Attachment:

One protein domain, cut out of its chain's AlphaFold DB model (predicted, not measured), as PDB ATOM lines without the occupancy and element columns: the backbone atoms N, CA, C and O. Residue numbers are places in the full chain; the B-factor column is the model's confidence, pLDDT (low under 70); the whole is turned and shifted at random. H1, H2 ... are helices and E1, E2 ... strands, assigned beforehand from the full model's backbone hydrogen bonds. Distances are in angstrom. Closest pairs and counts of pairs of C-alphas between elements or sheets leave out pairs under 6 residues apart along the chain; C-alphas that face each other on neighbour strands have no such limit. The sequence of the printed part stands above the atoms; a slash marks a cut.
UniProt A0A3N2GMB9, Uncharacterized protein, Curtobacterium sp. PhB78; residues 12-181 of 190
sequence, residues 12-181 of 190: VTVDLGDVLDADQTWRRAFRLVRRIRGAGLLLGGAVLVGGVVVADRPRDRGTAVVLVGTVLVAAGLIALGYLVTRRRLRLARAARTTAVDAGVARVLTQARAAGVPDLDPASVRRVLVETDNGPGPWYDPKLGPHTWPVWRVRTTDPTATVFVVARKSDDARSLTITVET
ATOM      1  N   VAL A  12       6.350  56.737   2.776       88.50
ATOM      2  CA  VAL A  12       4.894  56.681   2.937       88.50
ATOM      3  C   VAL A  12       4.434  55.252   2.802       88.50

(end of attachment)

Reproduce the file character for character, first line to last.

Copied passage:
One protein domain, cut out of its chain's AlphaFold DB model (predicted, not measured), as PDB ATOM lines without the occupancy and element columns: the backbone atoms N, CA, C and O. Residue numbers are places in the full chain; the B-factor column is the model's confidence, pLDDT (low under 70); the whole is turned and shifted at random. H1, H2 ... are helices and E1, E2 ... strands, assigned beforehand from the full model's backbone hydrogen bonds. Distances are in angstrom. Closest pairs and counts of pairs of C-alphas between elements or sheets leave out pairs under 6 residues apart along the chain; C-alphas that face each other on neighbour strands have no such limit. The sequence of the printed part stands above the atoms; a slash marks a cut.
UniProt A0A3N2GMB9, Uncharacterized protein, Curtobacterium sp. PhB78; residues 12-181 of 190
sequence, residues 12-181 of 190: VTVDLGDVLDADQTWRRAFRLVRRIRGAGLLLGGAVLVGGVVVADRPRDRGTAVVLVGTVLVAAGLIALGYLVTRRRLRLARAARTTAVDAGVARVLTQARAAGVPDLDPASVRRVLVETDNGPGPWYDPKLGPHTWPVWRVRTTDPTATVFVVARKSDDARSLTITVET
ATOM      1  N   VAL A  12       6.350  56.737   2.776       88.50
ATOM      2  CA  VAL A  12       4.894  56.681   2.937       88.50
ATOM      3  C   VAL A  12       4.434  55.252   2.802       88.50